Hi everyone, I’m #newhere in diaspora*. I like #running, #literature and #rabbits.
Of course, you might not want to make a public post. If not, that’s fine: the important thing is that you know how to do it.
Interacting with posts in the stream
The content stream is a real-time display of status messages. Whenever someone you follow posts a status message, it gets added to the stream. Naturally you can comment on your own posts and those made by other people. You can also “like” and “reshare” other people’s messages and, if someone posts something you really don’t want to see, you can hide it. All of this happens in the content stream, which can be found just below the publisher.
Don’t forget that there are different content streams depending on which of the “views” you are using: Stream, My activity, @Mentions, My aspects or #Followed tags. While this alters which posts appear in your stream, you can interact with those posts in the same way in any of these views.
To help diaspora* pods perform faster, your stream won’t be constantly reloaded automatically. Just refresh the page whenever you want to check for updates to your stream.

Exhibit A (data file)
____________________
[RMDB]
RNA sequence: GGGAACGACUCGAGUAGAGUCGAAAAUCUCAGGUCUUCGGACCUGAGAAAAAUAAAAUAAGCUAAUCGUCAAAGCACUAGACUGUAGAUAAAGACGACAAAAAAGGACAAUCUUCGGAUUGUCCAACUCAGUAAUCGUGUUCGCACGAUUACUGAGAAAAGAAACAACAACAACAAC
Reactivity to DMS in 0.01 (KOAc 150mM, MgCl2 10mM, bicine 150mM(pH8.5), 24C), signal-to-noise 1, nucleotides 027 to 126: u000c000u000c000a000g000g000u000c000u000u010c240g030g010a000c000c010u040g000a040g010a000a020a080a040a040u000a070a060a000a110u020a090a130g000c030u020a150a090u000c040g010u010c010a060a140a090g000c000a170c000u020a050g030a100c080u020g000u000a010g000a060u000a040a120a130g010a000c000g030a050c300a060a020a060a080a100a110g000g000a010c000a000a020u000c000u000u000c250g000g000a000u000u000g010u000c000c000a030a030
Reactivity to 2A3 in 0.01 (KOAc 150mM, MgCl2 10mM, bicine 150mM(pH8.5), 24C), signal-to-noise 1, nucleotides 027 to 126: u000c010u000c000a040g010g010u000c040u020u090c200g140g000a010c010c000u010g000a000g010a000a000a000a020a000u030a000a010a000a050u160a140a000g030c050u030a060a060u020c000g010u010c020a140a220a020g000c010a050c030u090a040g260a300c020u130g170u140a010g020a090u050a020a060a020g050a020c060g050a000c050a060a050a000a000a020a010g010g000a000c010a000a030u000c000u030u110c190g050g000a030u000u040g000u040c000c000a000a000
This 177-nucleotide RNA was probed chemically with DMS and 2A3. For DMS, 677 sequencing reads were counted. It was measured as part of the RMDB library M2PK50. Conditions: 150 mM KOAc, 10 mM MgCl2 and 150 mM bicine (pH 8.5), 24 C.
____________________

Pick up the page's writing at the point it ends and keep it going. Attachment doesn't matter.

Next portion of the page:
If there are no comments on a post yet, click Comment to open a comment field. When there are already comments below the post, the comment field will automatically be there. If more than three comments have been added, the last three comments will be shown. You can expand the full thread by clicking
Next to the Comment link you will find a Like link. This can be used to give the owner of the post a sign that you have read and appreciated their post, without having to actually comment. When you click the link, you will be added to a counter of the number of likes. Clicking this counter will show you those people who have liked the post.
If you change your mind, you can remove your “like” by clicking the Unlike link which is now visible. But be aware that the person whose post you originally liked has already been sent a notification!
Public posts made by other people can be reshared. In order to reshare a post, click the Reshare link, which can be found between the Like and Comment links. Resharing a post makes it visible to your followers, and can help spread a good message to a new audience.